Opinion | Trans women belong in women’s sports

Opposing the inclusion of trans women in women’s sports is not protecting cis women and girls.

Peyton Downing, Opinions Columnist


During a pandemic that’s claimed thousands of American lives, Republicans seem to be set on pursuing needless legislative actions. It’s gotten to the point where the U.S. Senate and House Republicans have put forward the Protect Women and Girls’ Sports Act — with one of its cosponsors being Iowa’s very own exiled Congressman Steve King.

The bill, in summary, says that if you’re assigned male at birth, you have to compete with men. Any federally funded program that doesn’t have assigned male at birth individuals competing with men will lose funding if they do not comply with this act.

Not only do the cosponsors of this act fail to provide any strong evidence pointing to a need for its existence, but it would also harm the very sports it claims to protect.

Enforcing this act would be incredibly invasive to children’s and women’s bodies. Because there are states that allow you to change your gender marker on your birth certificate without it being noted, the only way to put this into practice is to require cisgender women to take DNA tests or do genital inspections.

If you think that’s me scaremongering about the potential, I’m not. The Georgia Legislature proposed a bill that contains genital inspection because that is the only way in which these types of legislations can be enforced.

This legislation also completely neglects the existence of intersex people — those of us whose chromosomes are not XX or XY, or do not exhibit similar traits as people with the standard makeup.

For example, Caster Semenya is an intersex South African Olympic track runner who was designated female at birth. But due to her hyperandrogenic condition, she is not allowed to compete in women’s athletics unless she takes medication to artificially lower her testosterone levels. Depending on the individual, general inspection and DNA testing can give a false impression as to whether or not someone “is a woman.”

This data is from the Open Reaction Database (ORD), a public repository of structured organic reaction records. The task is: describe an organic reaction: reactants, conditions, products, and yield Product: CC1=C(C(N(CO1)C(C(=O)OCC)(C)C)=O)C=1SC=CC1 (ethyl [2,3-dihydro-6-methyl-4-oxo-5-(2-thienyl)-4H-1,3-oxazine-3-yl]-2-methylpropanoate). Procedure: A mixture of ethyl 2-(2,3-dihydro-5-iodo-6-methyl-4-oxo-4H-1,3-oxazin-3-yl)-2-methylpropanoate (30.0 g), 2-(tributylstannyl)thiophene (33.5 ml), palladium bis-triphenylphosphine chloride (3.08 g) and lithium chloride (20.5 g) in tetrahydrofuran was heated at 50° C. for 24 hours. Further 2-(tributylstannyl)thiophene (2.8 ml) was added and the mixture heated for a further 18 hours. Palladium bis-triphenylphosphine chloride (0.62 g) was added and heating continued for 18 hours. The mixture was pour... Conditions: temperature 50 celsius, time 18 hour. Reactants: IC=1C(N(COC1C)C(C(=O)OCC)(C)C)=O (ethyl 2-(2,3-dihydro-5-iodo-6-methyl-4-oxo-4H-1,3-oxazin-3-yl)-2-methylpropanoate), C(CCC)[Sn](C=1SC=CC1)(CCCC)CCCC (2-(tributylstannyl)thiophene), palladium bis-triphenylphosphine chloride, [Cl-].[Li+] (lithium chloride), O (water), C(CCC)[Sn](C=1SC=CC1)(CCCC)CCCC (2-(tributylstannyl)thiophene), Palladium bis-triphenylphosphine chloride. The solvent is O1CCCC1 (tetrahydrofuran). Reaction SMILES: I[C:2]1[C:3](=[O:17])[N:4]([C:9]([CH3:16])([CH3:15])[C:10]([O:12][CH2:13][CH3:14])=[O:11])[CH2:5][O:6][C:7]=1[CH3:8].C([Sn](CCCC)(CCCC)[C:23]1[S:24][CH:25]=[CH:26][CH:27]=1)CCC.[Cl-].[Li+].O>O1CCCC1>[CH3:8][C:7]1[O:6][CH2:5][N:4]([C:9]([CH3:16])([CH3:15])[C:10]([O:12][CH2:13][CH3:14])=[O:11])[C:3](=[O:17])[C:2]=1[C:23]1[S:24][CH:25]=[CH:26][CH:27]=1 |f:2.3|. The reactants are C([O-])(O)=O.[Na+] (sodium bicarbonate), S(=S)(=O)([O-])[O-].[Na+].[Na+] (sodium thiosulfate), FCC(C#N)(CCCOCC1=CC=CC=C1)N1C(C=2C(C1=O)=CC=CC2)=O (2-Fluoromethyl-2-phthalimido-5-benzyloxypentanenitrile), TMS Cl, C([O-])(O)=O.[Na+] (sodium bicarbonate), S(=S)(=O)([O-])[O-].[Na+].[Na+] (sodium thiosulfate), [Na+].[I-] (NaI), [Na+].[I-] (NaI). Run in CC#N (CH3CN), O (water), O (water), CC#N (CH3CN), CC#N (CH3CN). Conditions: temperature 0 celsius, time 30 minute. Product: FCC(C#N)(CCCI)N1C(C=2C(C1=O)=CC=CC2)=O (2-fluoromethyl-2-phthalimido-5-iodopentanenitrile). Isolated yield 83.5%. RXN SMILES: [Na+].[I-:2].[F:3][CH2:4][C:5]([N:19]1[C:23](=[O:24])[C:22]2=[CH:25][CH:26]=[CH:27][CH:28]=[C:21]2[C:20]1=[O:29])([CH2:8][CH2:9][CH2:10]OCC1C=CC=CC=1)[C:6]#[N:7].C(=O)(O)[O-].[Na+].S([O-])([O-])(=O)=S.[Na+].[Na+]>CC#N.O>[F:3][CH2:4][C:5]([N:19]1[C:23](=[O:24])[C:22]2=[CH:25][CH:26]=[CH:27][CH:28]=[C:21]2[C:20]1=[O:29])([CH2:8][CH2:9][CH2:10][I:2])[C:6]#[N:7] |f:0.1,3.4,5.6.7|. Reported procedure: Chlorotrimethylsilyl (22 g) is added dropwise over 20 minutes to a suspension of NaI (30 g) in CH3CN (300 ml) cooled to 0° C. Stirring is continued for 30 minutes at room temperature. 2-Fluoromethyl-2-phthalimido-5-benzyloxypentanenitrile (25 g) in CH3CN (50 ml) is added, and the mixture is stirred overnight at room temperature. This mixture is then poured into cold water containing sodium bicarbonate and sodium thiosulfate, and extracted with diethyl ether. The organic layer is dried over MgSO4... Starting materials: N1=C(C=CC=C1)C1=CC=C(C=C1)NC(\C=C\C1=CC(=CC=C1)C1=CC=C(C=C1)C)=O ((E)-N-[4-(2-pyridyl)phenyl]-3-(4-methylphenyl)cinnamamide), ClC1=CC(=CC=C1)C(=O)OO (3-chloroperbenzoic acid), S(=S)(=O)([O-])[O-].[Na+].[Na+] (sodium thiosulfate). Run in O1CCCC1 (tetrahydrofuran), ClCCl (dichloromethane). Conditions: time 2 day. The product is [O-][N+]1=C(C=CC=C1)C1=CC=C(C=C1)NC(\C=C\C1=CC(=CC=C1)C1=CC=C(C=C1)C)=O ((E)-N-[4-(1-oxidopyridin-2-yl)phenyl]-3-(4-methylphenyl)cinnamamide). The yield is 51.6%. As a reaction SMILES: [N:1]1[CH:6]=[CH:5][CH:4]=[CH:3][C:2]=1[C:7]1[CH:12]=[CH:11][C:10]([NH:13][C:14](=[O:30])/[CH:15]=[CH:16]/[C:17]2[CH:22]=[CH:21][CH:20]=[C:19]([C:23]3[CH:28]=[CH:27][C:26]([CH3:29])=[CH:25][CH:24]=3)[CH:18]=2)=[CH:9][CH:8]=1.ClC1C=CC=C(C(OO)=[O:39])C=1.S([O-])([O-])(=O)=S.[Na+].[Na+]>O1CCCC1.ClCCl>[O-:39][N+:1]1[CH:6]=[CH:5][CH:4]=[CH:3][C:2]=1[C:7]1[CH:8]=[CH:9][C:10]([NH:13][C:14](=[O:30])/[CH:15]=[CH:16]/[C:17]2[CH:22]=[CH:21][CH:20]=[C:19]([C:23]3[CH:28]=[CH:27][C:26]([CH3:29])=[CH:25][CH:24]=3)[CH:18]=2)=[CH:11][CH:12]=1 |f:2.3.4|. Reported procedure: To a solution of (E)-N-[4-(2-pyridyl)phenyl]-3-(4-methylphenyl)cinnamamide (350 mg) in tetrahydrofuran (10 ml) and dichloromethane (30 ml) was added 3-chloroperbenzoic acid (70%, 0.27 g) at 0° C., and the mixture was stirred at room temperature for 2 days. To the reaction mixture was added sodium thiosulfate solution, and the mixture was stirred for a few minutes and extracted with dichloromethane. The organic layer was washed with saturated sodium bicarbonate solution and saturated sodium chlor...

The only way that trans women can be excluded is if the people enforcing the rules are also OK with examining cis women as well.

This is to not even mention the fact that being trans does not guarantee you win.

In a highly publicized case out of Connecticut, three cis girls filed a lawsuit because they were beaten by trans woman. But one of them managed to beat her competitor in a race one week later.

A male puberty certainly gives advantages as far as athletic skill, but so do plenty of things. Are we going to start banning girls who are too tall because their long legs give them an advantage? Are we going to start banning people who produce less lactic acid like Michael Phelps?

Legislation like this is not pushed out of an interest for and the sanctity of women’s sports. The Protect Women and Girls Sports Act — along with the 30+ anti-trans bills in various state legislatures — are designed to ostracize and discriminate against trans-people for the sake of creating a new outgroup now that being gay is far more acceptable in the public eye.

I will finish by saying that there is a discussion to be had on the degree to which male puberty can provide a benefit and ways in which the playing field can be leveled. But that discussion will never be held in good faith so long as the opposition to inclusion is an outright, blanket ban without any forethought to inclusion.


Columns reflect the opinions of the authors and are not necessarily those of the Editorial Board, The Daily Iowan, or other organizations in which the author may be involved.


 

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